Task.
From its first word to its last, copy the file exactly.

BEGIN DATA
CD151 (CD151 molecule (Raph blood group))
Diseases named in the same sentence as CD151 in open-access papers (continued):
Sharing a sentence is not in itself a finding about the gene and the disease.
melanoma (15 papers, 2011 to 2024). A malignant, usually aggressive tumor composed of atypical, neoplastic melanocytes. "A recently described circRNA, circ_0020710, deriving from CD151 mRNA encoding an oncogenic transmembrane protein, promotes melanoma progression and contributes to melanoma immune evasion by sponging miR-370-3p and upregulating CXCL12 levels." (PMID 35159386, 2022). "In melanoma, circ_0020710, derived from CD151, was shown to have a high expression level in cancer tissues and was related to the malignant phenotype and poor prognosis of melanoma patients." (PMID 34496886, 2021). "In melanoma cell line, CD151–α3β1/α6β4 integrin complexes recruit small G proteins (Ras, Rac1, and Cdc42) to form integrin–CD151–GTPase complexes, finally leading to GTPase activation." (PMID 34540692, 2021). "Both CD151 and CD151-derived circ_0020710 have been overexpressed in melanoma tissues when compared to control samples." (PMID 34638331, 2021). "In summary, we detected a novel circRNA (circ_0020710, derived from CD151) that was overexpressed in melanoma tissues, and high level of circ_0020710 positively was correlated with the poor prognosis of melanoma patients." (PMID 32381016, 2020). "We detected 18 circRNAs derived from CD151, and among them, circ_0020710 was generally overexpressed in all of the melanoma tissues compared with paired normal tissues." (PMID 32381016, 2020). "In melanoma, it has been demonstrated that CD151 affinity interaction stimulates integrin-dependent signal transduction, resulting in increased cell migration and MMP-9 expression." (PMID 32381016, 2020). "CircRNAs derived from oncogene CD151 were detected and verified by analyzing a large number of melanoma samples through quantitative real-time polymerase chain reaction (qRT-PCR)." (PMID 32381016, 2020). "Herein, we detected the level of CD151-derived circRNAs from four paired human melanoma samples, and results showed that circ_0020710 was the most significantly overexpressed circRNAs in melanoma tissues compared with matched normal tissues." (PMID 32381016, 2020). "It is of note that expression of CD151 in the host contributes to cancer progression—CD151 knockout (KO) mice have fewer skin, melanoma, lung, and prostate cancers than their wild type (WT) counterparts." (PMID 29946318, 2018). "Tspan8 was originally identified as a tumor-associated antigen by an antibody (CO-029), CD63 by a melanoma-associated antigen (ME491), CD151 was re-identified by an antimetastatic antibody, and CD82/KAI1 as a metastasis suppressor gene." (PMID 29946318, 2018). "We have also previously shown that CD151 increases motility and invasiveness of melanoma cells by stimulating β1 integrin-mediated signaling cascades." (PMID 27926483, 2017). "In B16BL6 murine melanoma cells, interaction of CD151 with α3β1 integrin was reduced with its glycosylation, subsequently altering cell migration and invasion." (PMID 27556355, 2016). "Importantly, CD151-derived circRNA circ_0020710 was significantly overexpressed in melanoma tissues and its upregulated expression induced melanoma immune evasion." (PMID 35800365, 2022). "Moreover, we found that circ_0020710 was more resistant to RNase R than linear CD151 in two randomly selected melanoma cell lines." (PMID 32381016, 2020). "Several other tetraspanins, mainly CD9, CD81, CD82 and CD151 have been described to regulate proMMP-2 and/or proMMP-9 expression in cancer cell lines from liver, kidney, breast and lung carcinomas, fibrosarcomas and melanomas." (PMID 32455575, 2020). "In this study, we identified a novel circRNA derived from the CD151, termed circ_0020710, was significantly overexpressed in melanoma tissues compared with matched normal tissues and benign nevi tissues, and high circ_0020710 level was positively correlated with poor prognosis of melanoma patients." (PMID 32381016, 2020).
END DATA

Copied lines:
CD151 (CD151 molecule (Raph blood group))
Diseases named in the same sentence as CD151 in open-access papers (continued):
Sharing a sentence is not in itself a finding about the gene and the disease.
melanoma (15 papers, 2011 to 2024). A malignant, usually aggressive tumor composed of atypical, neoplastic melanocytes. "A recently described circRNA, circ_0020710, deriving from CD151 mRNA encoding an oncogenic transmembrane protein, promotes melanoma progression and contributes to melanoma immune evasion by sponging miR-370-3p and upregulating CXCL12 levels." (PMID 35159386, 2022). "In melanoma, circ_0020710, derived from CD151, was shown to have a high expression level in cancer tissues and was related to the malignant phenotype and poor prognosis of melanoma patients." (PMID 34496886, 2021). "In melanoma cell line, CD151–α3β1/α6β4 integrin complexes recruit small G proteins (Ras, Rac1, and Cdc42) to form integrin–CD151–GTPase complexes, finally leading to GTPase activation." (PMID 34540692, 2021). "Both CD151 and CD151-derived circ_0020710 have been overexpressed in melanoma tissues when compared to control samples." (PMID 34638331, 2021). "In summary, we detected a novel circRNA (circ_0020710, derived from CD151) that was overexpressed in melanoma tissues, and high level of circ_0020710 positively was correlated with the poor prognosis of melanoma patients." (PMID 32381016, 2020). "We detected 18 circRNAs derived from CD151, and among them, circ_0020710 was generally overexpressed in all of the melanoma tissues compared with paired normal tissues." (PMID 32381016, 2020). "In melanoma, it has been demonstrated that CD151 affinity interaction stimulates integrin-dependent signal transduction, resulting in increased cell migration and MMP-9 expression." (PMID 32381016, 2020). "CircRNAs derived from oncogene CD151 were detected and verified by analyzing a large number of melanoma samples through quantitative real-time polymerase chain reaction (qRT-PCR)." (PMID 32381016, 2020). "Herein, we detected the level of CD151-derived circRNAs from four paired human melanoma samples, and results showed that circ_0020710 was the most significantly overexpressed circRNAs in melanoma tissues compared with matched normal tissues." (PMID 32381016, 2020). "It is of note that expression of CD151 in the host contributes to cancer progression—CD151 knockout (KO) mice have fewer skin, melanoma, lung, and prostate cancers than their wild type (WT) counterparts." (PMID 29946318, 2018). "Tspan8 was originally identified as a tumor-associated antigen by an antibody (CO-029), CD63 by a melanoma-associated antigen (ME491), CD151 was re-identified by an antimetastatic antibody, and CD82/KAI1 as a metastasis suppressor gene." (PMID 29946318, 2018). "We have also previously shown that CD151 increases motility and invasiveness of melanoma cells by stimulating β1 integrin-mediated signaling cascades." (PMID 27926483, 2017). "In B16BL6 murine melanoma cells, interaction of CD151 with α3β1 integrin was reduced with its glycosylation, subsequently altering cell migration and invasion." (PMID 27556355, 2016). "Importantly, CD151-derived circRNA circ_0020710 was significantly overexpressed in melanoma tissues and its upregulated expression induced melanoma immune evasion." (PMID 35800365, 2022). "Moreover, we found that circ_0020710 was more resistant to RNase R than linear CD151 in two randomly selected melanoma cell lines." (PMID 32381016, 2020). "Several other tetraspanins, mainly CD9, CD81, CD82 and CD151 have been described to regulate proMMP-2 and/or proMMP-9 expression in cancer cell lines from liver, kidney, breast and lung carcinomas, fibrosarcomas and melanomas." (PMID 32455575, 2020). "In this study, we identified a novel circRNA derived from the CD151, termed circ_0020710, was significantly overexpressed in melanoma tissues compared with matched normal tissues and benign nevi tissues, and high circ_0020710 level was positively correlated with poor prognosis of melanoma patients." (PMID 32381016, 2020).